Simpler with the Friend's Pass

To crown this little but surely explosive adventure, there is the Friend's Pass: a system already tested for example with Man of Medan, it allows a friend to join to the game without having It Takes Two. A single copy is therefore enough for two. Finally, let's not forget that the game is also developed for PlayStation 5 and Xbox Series X / S: by purchasing the previous version, the next gen update will be free on the day of launch. In short, in summary we have an exciting adventure built ad hoc for two, full of constantly evolving challenges that can only be solved by collaborating and, with their charge of madness, aim to never get bored. Not only that, Hazelight aims this time to blend gameplay and story as much as possible to push the boundaries of interactive storytelling - led by the bizarre Dr Hakim, a kind of couples therapist on caffeine who in this case takes the form of a book. It Takes Two is a cooperative platformer with which the developers intend to overcome themselves, a crazy rollercoaster ride that has no real end: or rather, according to Fares' words it does but it is not as obvious as it may seem. .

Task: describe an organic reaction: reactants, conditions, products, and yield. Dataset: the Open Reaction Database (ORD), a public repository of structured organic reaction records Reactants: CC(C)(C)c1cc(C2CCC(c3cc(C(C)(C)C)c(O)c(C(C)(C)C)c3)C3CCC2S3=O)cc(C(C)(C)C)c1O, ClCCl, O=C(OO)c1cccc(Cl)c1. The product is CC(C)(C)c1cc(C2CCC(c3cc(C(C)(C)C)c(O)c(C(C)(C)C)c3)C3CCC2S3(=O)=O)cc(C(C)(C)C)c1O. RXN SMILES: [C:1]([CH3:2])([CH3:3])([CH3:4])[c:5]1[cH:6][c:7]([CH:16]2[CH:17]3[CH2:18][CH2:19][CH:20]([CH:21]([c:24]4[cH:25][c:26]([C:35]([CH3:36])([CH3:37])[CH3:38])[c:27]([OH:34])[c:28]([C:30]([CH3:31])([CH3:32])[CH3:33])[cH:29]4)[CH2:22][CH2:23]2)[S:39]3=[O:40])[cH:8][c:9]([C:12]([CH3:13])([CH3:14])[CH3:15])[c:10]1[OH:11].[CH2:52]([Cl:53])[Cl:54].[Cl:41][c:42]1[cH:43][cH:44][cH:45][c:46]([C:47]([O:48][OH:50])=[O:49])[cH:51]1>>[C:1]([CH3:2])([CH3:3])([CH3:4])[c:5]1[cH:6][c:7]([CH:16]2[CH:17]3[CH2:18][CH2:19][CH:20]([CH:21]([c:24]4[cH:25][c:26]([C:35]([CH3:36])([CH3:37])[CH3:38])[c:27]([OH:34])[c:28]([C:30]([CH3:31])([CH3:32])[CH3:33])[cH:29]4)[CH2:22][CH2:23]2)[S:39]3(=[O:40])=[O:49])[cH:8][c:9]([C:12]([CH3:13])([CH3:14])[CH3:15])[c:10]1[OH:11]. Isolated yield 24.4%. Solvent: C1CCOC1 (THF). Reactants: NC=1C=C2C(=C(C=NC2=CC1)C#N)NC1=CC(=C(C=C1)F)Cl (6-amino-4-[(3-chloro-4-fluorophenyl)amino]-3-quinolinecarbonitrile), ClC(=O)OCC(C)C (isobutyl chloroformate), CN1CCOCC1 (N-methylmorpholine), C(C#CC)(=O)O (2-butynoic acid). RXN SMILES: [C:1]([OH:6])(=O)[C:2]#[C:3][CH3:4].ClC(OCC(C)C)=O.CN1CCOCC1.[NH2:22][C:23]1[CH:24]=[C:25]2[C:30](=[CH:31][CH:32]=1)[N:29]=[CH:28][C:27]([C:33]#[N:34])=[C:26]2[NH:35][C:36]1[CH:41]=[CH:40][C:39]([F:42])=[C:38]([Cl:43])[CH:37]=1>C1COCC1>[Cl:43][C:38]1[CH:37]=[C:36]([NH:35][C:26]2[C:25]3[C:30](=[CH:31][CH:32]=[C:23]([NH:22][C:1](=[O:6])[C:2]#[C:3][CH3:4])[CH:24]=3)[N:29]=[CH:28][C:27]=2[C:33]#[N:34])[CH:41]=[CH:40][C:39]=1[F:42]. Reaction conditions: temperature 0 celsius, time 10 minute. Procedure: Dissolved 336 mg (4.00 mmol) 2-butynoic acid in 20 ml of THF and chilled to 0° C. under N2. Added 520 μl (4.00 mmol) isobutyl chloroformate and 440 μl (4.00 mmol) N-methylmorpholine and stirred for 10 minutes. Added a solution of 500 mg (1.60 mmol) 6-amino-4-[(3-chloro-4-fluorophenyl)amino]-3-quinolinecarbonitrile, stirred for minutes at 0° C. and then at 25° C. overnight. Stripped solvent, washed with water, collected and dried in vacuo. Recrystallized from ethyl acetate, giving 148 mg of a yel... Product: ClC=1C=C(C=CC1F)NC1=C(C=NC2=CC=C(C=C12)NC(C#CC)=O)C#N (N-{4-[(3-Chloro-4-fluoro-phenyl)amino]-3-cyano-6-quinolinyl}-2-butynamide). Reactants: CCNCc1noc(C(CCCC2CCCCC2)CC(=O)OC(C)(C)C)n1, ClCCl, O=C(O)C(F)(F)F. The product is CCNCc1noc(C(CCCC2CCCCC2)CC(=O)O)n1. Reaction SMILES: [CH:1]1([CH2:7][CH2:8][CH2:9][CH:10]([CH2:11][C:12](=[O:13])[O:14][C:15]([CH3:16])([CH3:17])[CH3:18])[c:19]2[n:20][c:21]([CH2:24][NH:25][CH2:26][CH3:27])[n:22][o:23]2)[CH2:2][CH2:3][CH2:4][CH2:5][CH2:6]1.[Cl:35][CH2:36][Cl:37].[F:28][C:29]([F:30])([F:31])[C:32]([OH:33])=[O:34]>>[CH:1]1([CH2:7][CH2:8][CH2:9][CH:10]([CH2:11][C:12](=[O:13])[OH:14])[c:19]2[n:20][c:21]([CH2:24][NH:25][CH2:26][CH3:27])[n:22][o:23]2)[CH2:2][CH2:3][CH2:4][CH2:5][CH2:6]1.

It Takes Two is an adventure that blends the style and atmosphere typical of a Pixar film with the creative flair of Josef Fares and his team: a game that presents itself as the sum of previous experiences, aiming to offer us an interactive narrative that is deeper than ever. Cory and May have already entered our sympathies, thanks to a very well-constructed trailer, but behind their somewhat stinging and sarcastic interactions there is a melancholy story about the couple's relationship, the joys but also the difficulties that this entails and how learning to know and accept mutual differences is the key to being able to heal the cracks in a relationship. On a playful level, It Takes Two is an explosion of crazy, colorful and potentially bizarre situations, of which only a hand test can confirm the intentions. If Hazelight manages to polish off the smudges of A Way Out, specifically by developing an experience that is stimulating and that makes the split screen less annoying, the game has all the potential to turn out to be a small, fun and colorful gem.


Colorful, captivating and fun Cody and May already have our sympathy Lots of situations with which to test DOUBTS The potential of the game must be tested first hand Will be able to prove a little more challenging than A Way Out?